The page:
Duty cycle dependent wettability of pulsed plasma copolymers

Created by: Muzammil Iqbal

Octafluorocyclobutane and acrylic acid (C4F8-co-AA) plasma copolymer coatings are deposited using a pulsed wave (PW) radio frequency (RF) plasma on low density polyethylene (LDPE). The influence of duty cycle in pulsed process with the monomer feed rate on the surface chemistry and wettability of C4F8-co-AA plasma polymer coatings is studied. The concentration of the carboxylic acid (hydrophilic) groups increase, and that of fluorocarbon (hydrophobic) groups decrease by lowering the duty cycle. The combined effect of surface chemistry and surface morphology of the RF pulsed plasma copolymer coatings causes tunable surface wettability and surface adhesion. The gradual emergence of hydrophilic contents leads to surface heterogeneity by lowering duty cycle causing an increased surface adhesion in hydrophobic coatings. The C4F8-co-AA plasma polymer coatings on the nanotextured surfaces are tuned from repulsive superhydrophobicity to adhesive superhydrophobicity, and further to superhydrophilicity by adjusting the duty cycles with the monomer feed rates.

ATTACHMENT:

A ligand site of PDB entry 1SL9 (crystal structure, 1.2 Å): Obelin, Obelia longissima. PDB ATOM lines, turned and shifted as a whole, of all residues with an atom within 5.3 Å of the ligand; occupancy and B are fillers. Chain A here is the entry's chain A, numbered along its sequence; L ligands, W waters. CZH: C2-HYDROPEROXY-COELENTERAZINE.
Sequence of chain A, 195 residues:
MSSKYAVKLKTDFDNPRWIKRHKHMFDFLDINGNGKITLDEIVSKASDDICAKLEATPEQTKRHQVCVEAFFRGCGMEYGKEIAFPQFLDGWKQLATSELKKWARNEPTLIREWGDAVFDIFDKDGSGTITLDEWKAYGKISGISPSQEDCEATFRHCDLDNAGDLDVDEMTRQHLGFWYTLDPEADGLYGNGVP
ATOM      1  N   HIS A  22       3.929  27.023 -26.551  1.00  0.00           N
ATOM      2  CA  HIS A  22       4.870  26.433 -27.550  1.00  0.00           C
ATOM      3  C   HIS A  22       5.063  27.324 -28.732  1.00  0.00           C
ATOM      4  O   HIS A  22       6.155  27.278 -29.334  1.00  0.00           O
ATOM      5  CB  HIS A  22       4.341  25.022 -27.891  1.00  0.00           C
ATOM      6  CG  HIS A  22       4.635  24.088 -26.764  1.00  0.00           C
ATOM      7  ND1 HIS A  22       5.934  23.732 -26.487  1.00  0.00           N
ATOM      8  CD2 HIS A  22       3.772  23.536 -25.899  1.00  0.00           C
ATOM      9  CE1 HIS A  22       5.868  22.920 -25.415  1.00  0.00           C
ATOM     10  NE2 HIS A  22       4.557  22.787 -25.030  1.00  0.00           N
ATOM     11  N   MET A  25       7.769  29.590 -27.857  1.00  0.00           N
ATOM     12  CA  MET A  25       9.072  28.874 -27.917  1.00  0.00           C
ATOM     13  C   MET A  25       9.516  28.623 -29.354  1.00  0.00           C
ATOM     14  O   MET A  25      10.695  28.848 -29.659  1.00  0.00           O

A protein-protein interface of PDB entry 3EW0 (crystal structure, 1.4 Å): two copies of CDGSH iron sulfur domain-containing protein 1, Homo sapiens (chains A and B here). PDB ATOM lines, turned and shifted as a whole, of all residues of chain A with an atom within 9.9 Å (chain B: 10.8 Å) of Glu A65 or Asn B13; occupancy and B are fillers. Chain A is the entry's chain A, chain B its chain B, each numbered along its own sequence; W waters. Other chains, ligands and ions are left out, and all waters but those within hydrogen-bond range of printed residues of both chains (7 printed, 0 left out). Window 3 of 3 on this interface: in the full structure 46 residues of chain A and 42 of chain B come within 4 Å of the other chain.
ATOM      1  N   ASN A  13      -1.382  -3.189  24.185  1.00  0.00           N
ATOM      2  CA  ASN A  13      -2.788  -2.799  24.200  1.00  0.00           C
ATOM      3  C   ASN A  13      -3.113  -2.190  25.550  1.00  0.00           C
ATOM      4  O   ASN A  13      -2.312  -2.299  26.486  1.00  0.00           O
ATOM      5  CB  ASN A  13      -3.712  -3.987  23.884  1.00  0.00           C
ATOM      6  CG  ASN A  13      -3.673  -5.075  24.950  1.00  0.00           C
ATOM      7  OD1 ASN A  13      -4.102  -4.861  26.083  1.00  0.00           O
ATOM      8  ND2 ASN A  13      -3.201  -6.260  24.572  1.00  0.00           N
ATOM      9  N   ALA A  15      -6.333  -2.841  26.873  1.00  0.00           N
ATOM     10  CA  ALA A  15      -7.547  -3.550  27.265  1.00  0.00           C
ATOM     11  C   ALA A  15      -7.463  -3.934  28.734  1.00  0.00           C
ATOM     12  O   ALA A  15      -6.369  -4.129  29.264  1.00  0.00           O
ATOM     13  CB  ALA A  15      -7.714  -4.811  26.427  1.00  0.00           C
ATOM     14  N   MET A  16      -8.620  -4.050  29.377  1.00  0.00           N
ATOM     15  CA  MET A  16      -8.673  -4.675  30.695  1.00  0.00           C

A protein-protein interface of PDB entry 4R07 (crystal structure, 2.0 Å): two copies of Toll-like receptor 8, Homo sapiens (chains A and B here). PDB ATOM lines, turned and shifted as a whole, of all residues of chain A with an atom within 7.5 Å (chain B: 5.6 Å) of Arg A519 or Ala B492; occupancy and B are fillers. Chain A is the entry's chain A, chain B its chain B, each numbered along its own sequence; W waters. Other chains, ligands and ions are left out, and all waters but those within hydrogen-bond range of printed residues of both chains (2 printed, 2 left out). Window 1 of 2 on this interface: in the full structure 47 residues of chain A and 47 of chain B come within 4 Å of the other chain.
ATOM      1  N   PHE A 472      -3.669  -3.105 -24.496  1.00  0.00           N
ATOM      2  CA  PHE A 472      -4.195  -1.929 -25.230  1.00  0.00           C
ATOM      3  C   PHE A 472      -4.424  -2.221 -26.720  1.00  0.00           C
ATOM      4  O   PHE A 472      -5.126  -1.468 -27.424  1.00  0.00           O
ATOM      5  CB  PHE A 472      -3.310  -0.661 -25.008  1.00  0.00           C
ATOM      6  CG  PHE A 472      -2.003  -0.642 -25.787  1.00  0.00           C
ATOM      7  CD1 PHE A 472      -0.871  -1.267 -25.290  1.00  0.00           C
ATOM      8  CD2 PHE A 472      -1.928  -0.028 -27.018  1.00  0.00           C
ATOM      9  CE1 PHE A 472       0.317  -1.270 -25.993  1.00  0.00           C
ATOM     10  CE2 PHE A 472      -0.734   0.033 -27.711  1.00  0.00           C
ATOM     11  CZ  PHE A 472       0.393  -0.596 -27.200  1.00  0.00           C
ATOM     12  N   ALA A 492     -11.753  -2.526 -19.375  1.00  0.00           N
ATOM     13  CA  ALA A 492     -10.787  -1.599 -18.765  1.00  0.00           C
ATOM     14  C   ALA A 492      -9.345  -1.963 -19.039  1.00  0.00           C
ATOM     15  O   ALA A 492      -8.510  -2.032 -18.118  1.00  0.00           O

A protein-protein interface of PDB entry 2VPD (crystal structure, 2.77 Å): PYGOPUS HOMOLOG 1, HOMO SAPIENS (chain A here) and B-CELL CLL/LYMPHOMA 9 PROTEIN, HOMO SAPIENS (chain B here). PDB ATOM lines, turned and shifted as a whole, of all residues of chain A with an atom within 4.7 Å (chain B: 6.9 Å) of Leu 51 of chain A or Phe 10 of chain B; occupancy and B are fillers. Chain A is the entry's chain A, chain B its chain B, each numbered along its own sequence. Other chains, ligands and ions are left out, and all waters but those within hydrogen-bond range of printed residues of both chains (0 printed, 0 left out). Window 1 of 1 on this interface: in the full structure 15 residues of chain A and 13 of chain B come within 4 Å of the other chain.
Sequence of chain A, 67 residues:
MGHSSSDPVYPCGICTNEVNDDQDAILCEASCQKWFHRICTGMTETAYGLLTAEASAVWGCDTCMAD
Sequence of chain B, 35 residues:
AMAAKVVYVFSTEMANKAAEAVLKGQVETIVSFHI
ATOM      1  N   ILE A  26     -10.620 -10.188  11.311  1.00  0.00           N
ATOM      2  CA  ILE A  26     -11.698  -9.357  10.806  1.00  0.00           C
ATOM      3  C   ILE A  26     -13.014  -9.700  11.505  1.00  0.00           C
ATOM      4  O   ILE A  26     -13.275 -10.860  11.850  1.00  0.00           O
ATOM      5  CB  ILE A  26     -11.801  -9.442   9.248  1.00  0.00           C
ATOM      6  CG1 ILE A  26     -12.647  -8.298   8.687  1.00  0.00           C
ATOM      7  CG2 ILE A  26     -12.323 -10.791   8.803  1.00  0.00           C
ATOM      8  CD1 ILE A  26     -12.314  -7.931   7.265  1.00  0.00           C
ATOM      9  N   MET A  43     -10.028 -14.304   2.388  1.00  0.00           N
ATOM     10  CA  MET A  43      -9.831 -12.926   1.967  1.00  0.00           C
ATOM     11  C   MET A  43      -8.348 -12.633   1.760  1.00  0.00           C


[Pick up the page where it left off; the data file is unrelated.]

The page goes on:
Further details can be found in the article by I. Muzammil et al.  from the Dalian University of Technology.

Table of Content [Hide]


C4F8-co-AA polymers were deposited using pulsed wave RF plasma polymerization.

Plasma pulsation regulates the chemical structure and surface wettability.

Emergence of hydrophilic contents leads to surface heterogeneitycausing water adhesion.

Tunable water adhesiveness from repulsive to adhesivesuperhydrophobicity was demonstrated.

Controllable wettability was confirmed from superhydrophobicity to superhydrophilicity.

Further details can be found in the article by I. Muzammil et al.  from the Dalian University of Technology. [1]



  1. Muzammil Iqbal; Y.P. Li; X.Y. Li; M.K. Lei; Duty cycle dependent chemical structure and wettability of RF pulsed plasma copolymers of acrylic acid and octafluorocyclobutane. Applied Surface Science 2018, 436, 411-418, 10.1016/j.apsusc.2017.11.261.